In a single night, two of Washington’s most-powerful Congressional leaders –who’ve also been second in line to the Presidency - discussed how they carry themselves in public and why they carry themselves so differently.
Since Republicans won control of the House November’s election, Americans have become familiar with House Speaker John Boehner’s propensity to get emotional and even tear-up in front of cameras. Last night, he told NBC News, “It's who I am. There are some things I feel very strongly about.” He continued, “You probably heard that I don't take myself very seriously. But I take what I do very seriously. And when it comes to kids, when it comes to my own family, soldiers, I get, I feel very strongly that I want America to be the country that I grew up in.”
Conversely, last night on CNN’s “John King, USA,” House Minority Leader and former Speaker Nancy Pelosi described how she looks within herself: “I do introspection, but I don't do public introspection.” She added, “I'm a very, shall we say, brutally harsh in any criticism. I'm an Italian Catholic. I carry every responsibility you can carry.” She continued, “I do know that what we did was important for our country to give leverage back to the people. And if we hadn't done it, if we hadn't done health care, if we hadn't done Wall Street reform and the rest of it, we still would have lost the election because we had 9.5% unemployment.”
Tonight CNN chief national correspondent and anchor John King will have an exclusive television interview with Senator Mitch McConnell (R-KY). Tune in to John King, USA - 7pm ET/ 6pm CT/ 5pm MT / 4pm PT tonight for this interview.
Everyday we ask influential politicos to send us their top three bullet points that are driving the day's conversation in and outside Washington.
Happy Friday and it’s a big one to end a consequential work week in Washington. House Republicans stage their first big muscle flex as the new majority – bringing to the floor their plan to repeal the Obama health care law. No, it isn’t going to reach the finish line; this is a House GOP political exercise. But it is also a policy marker. From here, we will see if we just have repeated full repeal efforts to make a point, and please the GOP base, or whether there is any will in DC to perhaps re-open the legislation to some changes. This one will play out for months in the budget battle, and as new GOP governors question and challenge parts of the new health care law. Elections have consequences.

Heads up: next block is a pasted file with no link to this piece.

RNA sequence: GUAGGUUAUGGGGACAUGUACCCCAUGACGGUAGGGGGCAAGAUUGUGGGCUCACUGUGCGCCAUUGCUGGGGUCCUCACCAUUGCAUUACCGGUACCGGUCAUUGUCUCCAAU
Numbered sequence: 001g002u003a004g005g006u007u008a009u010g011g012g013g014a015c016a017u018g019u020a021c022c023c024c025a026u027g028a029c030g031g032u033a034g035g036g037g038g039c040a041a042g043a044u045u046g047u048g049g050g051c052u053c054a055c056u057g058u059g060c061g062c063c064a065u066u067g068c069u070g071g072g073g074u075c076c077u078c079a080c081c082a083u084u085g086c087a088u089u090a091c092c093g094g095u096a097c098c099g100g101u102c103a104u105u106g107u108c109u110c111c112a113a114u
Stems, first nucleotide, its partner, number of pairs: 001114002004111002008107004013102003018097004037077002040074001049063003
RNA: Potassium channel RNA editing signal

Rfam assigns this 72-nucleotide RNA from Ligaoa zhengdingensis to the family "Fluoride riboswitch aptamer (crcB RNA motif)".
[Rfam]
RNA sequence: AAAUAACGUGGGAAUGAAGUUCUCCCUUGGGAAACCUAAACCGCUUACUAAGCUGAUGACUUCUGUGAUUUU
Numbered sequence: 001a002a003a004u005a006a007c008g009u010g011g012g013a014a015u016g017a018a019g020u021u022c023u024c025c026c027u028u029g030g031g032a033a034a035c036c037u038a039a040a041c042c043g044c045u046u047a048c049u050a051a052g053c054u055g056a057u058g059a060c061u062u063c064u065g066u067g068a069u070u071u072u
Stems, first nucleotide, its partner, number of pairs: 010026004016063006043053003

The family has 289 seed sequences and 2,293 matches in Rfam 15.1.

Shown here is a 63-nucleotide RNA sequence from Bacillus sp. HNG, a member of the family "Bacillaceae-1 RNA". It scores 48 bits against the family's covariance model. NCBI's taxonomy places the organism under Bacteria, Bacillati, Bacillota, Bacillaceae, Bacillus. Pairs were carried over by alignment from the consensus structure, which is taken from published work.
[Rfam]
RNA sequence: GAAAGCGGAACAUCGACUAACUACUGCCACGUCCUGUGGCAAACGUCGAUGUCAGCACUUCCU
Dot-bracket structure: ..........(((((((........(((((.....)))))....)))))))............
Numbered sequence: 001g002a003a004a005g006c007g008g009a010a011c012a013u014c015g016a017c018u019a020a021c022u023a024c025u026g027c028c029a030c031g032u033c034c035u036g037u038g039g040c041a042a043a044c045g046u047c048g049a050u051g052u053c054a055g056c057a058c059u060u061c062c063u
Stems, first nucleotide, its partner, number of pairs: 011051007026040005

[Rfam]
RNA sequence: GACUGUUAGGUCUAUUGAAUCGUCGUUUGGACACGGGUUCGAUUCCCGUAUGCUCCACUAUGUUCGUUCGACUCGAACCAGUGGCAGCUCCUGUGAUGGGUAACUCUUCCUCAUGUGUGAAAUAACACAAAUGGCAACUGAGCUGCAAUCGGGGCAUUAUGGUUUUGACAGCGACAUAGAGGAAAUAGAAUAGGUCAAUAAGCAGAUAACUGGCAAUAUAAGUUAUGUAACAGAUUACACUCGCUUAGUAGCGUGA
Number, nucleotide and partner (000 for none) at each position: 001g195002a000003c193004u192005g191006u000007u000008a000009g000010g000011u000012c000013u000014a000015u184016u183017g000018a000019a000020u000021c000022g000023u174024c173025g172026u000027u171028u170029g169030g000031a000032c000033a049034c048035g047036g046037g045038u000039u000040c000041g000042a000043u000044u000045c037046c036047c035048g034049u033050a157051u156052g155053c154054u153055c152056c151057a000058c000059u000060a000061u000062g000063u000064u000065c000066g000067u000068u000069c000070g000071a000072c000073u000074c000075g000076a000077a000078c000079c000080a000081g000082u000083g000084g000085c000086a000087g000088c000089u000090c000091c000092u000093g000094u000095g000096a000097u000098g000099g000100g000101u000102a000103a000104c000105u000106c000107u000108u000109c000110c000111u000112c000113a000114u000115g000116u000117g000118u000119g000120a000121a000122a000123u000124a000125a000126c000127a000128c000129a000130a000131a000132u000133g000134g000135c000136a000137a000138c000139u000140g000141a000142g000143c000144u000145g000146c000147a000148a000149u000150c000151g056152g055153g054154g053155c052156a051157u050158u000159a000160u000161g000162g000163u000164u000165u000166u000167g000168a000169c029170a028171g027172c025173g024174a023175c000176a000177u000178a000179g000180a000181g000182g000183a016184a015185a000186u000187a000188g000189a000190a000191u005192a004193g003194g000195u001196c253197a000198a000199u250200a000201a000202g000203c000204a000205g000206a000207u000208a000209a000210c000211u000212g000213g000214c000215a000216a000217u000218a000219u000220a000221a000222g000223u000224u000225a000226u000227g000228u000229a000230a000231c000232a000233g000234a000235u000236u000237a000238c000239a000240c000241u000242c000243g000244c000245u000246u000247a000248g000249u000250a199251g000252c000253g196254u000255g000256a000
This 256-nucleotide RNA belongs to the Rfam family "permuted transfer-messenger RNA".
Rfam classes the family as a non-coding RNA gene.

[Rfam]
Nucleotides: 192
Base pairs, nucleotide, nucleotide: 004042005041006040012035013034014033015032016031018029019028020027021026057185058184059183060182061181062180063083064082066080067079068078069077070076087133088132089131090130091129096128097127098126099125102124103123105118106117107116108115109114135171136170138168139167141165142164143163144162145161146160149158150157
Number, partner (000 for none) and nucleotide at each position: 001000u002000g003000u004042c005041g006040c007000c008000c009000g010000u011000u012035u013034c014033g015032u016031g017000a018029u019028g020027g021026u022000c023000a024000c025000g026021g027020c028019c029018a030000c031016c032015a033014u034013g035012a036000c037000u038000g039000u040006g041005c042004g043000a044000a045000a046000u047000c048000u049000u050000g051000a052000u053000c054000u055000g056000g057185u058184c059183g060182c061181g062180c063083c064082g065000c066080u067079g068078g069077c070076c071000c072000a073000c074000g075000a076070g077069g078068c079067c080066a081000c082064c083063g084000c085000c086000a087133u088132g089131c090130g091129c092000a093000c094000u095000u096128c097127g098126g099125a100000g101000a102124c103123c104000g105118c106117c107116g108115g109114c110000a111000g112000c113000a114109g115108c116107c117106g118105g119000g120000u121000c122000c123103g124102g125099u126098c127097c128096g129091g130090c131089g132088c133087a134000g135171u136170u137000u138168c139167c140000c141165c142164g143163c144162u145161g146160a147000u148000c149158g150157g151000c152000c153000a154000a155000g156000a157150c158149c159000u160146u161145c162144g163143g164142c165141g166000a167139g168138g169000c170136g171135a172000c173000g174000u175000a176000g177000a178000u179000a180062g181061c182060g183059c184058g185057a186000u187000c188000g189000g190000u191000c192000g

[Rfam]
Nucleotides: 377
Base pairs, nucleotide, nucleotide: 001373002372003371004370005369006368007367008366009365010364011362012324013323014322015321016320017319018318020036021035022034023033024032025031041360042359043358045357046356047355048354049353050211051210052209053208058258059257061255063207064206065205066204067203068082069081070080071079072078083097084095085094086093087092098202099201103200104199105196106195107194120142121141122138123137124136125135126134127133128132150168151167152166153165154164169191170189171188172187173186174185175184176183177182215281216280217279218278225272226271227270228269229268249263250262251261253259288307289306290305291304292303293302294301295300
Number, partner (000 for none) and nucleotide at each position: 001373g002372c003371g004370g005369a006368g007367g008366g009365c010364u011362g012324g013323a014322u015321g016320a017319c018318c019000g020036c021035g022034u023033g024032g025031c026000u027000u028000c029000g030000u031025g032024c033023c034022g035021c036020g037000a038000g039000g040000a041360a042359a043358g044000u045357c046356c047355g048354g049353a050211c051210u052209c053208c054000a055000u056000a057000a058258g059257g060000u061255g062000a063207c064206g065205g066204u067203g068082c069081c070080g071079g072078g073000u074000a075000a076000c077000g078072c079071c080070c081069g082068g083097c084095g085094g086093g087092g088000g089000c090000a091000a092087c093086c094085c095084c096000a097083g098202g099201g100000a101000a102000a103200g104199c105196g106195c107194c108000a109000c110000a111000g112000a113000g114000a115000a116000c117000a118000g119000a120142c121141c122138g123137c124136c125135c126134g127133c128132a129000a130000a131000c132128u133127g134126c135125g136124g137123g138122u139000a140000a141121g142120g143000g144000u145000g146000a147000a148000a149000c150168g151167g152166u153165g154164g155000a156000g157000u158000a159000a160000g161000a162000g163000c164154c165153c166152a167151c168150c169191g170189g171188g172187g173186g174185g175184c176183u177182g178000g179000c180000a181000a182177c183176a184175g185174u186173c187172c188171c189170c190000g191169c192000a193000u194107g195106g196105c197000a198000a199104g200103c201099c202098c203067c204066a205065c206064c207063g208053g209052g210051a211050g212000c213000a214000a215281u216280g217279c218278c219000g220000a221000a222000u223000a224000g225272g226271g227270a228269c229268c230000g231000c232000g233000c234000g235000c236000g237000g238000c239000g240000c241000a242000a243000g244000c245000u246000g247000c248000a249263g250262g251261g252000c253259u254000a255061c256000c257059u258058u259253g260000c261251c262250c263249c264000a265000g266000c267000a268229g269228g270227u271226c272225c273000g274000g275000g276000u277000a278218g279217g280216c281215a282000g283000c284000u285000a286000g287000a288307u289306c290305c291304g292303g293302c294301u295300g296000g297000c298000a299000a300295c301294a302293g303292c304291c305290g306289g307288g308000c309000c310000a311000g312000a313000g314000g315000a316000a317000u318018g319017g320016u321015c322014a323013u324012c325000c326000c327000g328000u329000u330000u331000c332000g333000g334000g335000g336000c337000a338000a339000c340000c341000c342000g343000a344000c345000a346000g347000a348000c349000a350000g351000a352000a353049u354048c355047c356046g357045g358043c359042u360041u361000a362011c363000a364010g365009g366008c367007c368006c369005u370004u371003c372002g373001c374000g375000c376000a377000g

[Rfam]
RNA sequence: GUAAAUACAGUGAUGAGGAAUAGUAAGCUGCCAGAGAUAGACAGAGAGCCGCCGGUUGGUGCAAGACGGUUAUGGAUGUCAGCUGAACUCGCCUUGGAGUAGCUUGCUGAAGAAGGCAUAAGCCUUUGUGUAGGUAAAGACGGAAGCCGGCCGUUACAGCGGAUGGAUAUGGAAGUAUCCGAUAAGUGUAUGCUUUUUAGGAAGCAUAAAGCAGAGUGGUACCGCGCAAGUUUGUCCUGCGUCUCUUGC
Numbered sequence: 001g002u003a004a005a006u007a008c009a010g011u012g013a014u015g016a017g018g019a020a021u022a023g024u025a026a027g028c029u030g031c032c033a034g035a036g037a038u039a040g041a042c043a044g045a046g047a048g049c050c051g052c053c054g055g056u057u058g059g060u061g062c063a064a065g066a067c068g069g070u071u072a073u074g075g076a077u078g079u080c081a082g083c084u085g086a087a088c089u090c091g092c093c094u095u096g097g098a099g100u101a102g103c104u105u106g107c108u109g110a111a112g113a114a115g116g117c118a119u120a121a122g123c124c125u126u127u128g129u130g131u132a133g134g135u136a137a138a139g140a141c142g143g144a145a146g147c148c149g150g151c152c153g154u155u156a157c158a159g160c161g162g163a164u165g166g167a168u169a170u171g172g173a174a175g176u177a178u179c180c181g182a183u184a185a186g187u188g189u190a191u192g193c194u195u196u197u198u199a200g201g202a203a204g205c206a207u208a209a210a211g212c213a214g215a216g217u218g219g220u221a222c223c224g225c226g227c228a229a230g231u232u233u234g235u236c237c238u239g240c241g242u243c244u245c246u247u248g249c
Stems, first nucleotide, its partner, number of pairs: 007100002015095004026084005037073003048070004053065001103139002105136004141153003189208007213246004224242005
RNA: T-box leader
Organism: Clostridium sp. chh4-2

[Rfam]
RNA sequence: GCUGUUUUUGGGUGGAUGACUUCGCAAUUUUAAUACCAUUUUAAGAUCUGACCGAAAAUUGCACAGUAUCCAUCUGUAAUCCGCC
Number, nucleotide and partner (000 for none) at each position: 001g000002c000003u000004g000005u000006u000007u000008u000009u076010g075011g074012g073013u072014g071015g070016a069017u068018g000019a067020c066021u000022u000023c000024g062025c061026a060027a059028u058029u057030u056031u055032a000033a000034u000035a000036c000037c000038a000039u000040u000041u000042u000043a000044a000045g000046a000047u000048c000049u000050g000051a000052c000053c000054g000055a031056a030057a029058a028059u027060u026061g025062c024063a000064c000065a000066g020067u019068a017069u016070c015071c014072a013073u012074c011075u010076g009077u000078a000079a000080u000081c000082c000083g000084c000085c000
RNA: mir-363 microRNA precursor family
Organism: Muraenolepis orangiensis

Words have consequences, too, and before I get to the bullet points, an important clarification. In a conversation on the program last night, my language left the impression new White House chief of staff Bill Daley had specifically objected to Robert Gibbs staying on as a White House counselor. We do know from multiple sources that Daley before taking the job was concerned about what one ally described as “too many cooks” – meaning too many people with direct access to the president. But Gibbs and the president settled on his decision to leave for the private sector before Mr. Obama took his Christmas vacation, and Daley assured me in a conversation Thursday night he didn’t get into the nitty gritty of the White House staff structure with the president until the past 72 hours.
Now, on to Friday’s bullet points from Erick and Jane.
In No. 2, Erick is referring to the salary paid to rank and file members of the House and Senate. It’s $174,000 a year, and that number will come up in many ways in the early days of the new session, as some lawmakers look for spending cuts and others complain its hard to have a household in DC and another back home.
In polarized politics, what the rights like the left abhors, and so it is with the Daley pick, as Erick notes in his No. 3.
Jane’s focus is on liberal concerns foreign and domestic. The Republican majority won’t treat the District of Columbia’s voices in Congress as nicely as the Democrats did. And in matters of war, peace and defense spending, the costs of the war in Afghanistan, and the recent decision to send in more Marines, doesn’t sit well on the left anyway, and its even more of a sore spot as Congress begins to look for spending cuts in domestic programs.
Enjoy the day, and the weekend. – John King
RedState.Com Editor Erick-Woods Erickson:
– Does saying you want to punch the President really warrant a Secret Service visit? If you are a UFC fighter, apparently so.
– Since when is $174,000.00 "relatively modest"?
– Bill Daley is a great pick for Chief of Staff, but the left will not be happy. His appointment, though, suggests Mr. Obama is serious about working across the aisle.
Firedoglake.com Blogger/Founder Jane Hamsher: